The arch is founded on a thin strip of land between the railway lines and the via Zino Zini that borders the Mercati site to the east. This strip is one of the only available bearing points from which to support the bridge in the congested urban context. The planar arch structure exploits the potential of a laterally wide base whilst remaining in a singular sectional plane.
The arch consists of 370T of welded FeS355K steel plate, in a hollow 3m equilateral triangular section determined both by the necessary structural performance against buckling between the points at which the cables are attached, and the requirement for maintenance access for inspection. The triangular profile is constructed from pre-cut sections curved to conical surfaces and includes stiffeners and diaphragms at the cable attachment points.
The inclined arch is supported by eight pairs of 75mm diameter locked strand galvanized cables on the Mercati side gathered in double anchor points on either side of the deck corresponding to the four ‘piedritti’ column supports that transfer the tension loads directly to the foundations. The deck spanning the railway tracks is suspended from the arch with another eight pairs of 55mm diameter steel cables, matching the ones that support the arch. Additional cables at the base of the arch in a diamond configuration tie the arch and deck together.
The deck is divided into two distinct parts that are structurally independent. The larger portion, called ‘strallata’, spans the railway tracks suspended from the arch with extensions at both the Mercati and Lingotto ends, totaling 235m in length. The smaller portion, called ‘Lingotto’, provides the link between the Strallata section and the existing parking access footbridge of the Lingotto shopping centre building.
The 150m span strallata deck is suspended from the arch by the cables on 18m spacings. At the Mercati end, it extends 95m to the stair access point in front of the ‘gull wing’ Mercati building. The Lingotto portion extends a further 120m to the existing parking access footbridge. The total length of the two portions is therefore close to 365m in total. The strallata portion spanning the railway is gravity supported by the arch while the Mercati and Lingotto portions by the ‘Piedritti’ columns.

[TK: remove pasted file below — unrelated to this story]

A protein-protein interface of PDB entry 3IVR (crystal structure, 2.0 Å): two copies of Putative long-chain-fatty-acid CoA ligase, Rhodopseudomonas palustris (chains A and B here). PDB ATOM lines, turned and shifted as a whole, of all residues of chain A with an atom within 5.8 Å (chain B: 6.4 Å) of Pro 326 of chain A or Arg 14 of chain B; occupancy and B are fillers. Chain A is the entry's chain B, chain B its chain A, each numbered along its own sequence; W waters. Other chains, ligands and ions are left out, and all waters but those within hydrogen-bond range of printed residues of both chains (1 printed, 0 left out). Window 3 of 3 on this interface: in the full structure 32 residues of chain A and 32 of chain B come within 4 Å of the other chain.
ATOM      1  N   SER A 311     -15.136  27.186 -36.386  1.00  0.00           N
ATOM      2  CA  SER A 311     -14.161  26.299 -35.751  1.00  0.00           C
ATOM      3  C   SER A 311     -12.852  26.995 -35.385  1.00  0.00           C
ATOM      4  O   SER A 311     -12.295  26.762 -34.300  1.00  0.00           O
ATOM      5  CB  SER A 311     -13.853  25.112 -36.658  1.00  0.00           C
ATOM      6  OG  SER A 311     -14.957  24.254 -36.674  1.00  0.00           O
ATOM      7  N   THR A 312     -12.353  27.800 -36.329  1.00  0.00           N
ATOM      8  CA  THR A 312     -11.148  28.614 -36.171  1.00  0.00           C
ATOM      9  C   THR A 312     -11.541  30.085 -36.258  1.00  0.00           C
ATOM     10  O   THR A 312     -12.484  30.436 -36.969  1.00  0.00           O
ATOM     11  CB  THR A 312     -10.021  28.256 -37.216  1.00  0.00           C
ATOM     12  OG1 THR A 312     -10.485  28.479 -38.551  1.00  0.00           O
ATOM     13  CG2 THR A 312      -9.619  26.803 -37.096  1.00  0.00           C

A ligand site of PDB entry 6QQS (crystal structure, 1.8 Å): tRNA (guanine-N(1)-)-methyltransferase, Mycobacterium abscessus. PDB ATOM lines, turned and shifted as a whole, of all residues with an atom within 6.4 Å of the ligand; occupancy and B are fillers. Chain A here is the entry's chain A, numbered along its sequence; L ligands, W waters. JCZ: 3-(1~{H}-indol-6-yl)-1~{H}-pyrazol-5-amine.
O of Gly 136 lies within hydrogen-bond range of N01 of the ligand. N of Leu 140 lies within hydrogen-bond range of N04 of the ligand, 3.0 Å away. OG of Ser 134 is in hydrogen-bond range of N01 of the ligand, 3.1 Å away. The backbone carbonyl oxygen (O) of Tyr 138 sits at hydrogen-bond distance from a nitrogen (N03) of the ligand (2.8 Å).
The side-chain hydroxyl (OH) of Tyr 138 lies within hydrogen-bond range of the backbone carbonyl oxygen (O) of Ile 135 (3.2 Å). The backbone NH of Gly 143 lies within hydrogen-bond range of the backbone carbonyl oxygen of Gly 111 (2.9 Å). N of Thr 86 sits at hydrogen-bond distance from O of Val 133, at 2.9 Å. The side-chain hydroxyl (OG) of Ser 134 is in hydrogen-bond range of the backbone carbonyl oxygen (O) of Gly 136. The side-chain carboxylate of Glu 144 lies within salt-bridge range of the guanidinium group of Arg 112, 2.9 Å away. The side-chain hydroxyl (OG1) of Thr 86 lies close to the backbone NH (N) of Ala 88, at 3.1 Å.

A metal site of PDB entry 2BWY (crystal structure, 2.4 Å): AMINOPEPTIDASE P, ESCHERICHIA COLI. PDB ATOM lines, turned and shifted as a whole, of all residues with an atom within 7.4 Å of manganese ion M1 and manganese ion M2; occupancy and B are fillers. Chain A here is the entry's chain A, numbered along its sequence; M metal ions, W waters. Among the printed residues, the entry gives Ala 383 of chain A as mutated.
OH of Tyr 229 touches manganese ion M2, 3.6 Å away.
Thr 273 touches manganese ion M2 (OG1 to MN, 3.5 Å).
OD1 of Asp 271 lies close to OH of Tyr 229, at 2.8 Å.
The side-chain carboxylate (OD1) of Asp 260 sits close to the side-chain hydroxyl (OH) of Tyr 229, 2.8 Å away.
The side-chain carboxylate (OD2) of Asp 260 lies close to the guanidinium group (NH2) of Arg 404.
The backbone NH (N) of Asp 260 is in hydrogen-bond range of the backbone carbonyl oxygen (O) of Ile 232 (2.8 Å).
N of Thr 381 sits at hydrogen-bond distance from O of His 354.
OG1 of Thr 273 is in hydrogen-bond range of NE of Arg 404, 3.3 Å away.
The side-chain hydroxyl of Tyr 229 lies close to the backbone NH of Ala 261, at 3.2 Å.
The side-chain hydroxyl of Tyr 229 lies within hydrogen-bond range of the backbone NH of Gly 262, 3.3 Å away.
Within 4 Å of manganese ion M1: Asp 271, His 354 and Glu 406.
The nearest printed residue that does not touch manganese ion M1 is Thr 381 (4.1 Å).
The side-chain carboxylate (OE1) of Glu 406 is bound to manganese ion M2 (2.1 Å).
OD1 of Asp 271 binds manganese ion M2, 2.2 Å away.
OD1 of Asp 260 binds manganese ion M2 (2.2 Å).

Three dimensional geometry models were prepared on Autocad at HDA, for the wire frame geometry and surface modeling for detail studies, notably of critical assemblies such as the cable anchors, arch steel plate geometry, foundations, staircases, cable end socket connection details, countercable struts and piedritti details. Architectural modeling using 3D renderings developed from the Autocad models were an
important communication tool.
The footbridge is designed to accommodate loads of public crowds, taken as full or partial loading in the most unfavourable conditions. Other applied loads incluye prestress of the cables, snow, wind and thermal stresses. The most significant loadcases were wind and partial crowding. Even though Turin has no history of seismic activity, analysis was carried out at the request of the railway authority, but was shown to have a negligeable effect on the structure.